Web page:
Any Buddhist Nurses?

  1. I'm a new nurse deep in the heart of Texas, and pretty much everyone (patients, coworkers, chaplains) assumes that you're a Christian. But I'm not, I'm an atheist and a Buddhist, I don't believe in a soul or afterlife, but I do believe that the Buddhist understanding of reality has much to offer for dealing with death, suffering, and loss. I just read Thich Nhat Hanh's No Death, No Fear, and found it very beautiful and empowering: there is no death because there is no life, because we are all connected to and part of all life.
    I've also found meditation to be invaluable for stress and emotional management.
    (I should mention that I'm in the ICU and people die every day on my unit.)

    Do any of you incorporate similar beliefs or practices in your nursing practice?
    Any techniques or books or practices you have to share?

    Thank you
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    About CriticalJ

    Joined: Mar '18; Posts: 6; Likes: 2
    Specialty: 1 year(s) of experience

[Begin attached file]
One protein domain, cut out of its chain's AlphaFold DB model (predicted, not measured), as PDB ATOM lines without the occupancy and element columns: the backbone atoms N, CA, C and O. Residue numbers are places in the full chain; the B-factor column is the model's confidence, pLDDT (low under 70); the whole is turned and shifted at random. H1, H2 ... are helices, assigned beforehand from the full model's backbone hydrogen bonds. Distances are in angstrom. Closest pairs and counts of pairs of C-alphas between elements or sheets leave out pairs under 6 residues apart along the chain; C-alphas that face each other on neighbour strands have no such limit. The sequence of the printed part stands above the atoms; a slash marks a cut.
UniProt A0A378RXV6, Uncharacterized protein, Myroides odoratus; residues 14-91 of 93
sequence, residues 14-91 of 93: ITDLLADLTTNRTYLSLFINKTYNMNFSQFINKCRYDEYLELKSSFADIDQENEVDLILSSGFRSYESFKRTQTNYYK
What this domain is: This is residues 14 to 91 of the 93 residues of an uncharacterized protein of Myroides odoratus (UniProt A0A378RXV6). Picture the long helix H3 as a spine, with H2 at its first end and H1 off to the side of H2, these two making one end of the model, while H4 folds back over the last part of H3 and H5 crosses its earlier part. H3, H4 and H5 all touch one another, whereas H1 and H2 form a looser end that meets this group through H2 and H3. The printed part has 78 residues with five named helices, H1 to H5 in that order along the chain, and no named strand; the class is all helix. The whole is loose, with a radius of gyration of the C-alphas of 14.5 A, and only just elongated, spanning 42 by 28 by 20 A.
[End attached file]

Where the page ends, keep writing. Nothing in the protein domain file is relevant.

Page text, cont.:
3. by   dzadzey
    I took refuge in the Kagyu lineage of Tibetan Buddhism back in the 90's and, like you, the philosophy of Buddhism speaks more strongly to me than the metaphysics of Buddhism, although it is still relevant. Having worked in ICU for 10 years, meditation has helped me deal with the stresses that occur on a daily basis. I also work closely with our chaplains and palliative care team in addressing goals of care, family issues and end of life issues for those patients of different faiths.
  4. by   not.done.yet
    I have recently started exploring meditation, the divinity of existence and the interconnectedness of all living beings. I am not a Buddhist, still consider myself a Christian, but have been through a lot of things that have caused me to re-evaluate the dogma that rules this world. I too am in Texas.
  5. by   Gampopa
    I've been a Buddhist for the past 20 years and an M/S RN for 12 years. I don't speak much about my path while at work. I've worked at some pretty conservative hospitals and didn't feel like engaging the more closed minded staff. I am constantly using breath work and "meditative moments" to pause and regroup during the day and meditate for 1-2 hrs when not scheduled. My practice has helped me meet pts, families and staff who are challenging to work with. I often have difficulty with the very sick and elderly pts who still want everything done to prolong their lives when to me the inevitable of death is glaringly clear. To witness how many resources go into getting another month or two of life is shocking when there is so much need elsewhere.
  6. by   Eris Discordia BSN, RN
    I am a Buddhist as well...I find that the general principles of mindfulness along with a solid meditation practice help me stay much more grounded, particularly at work.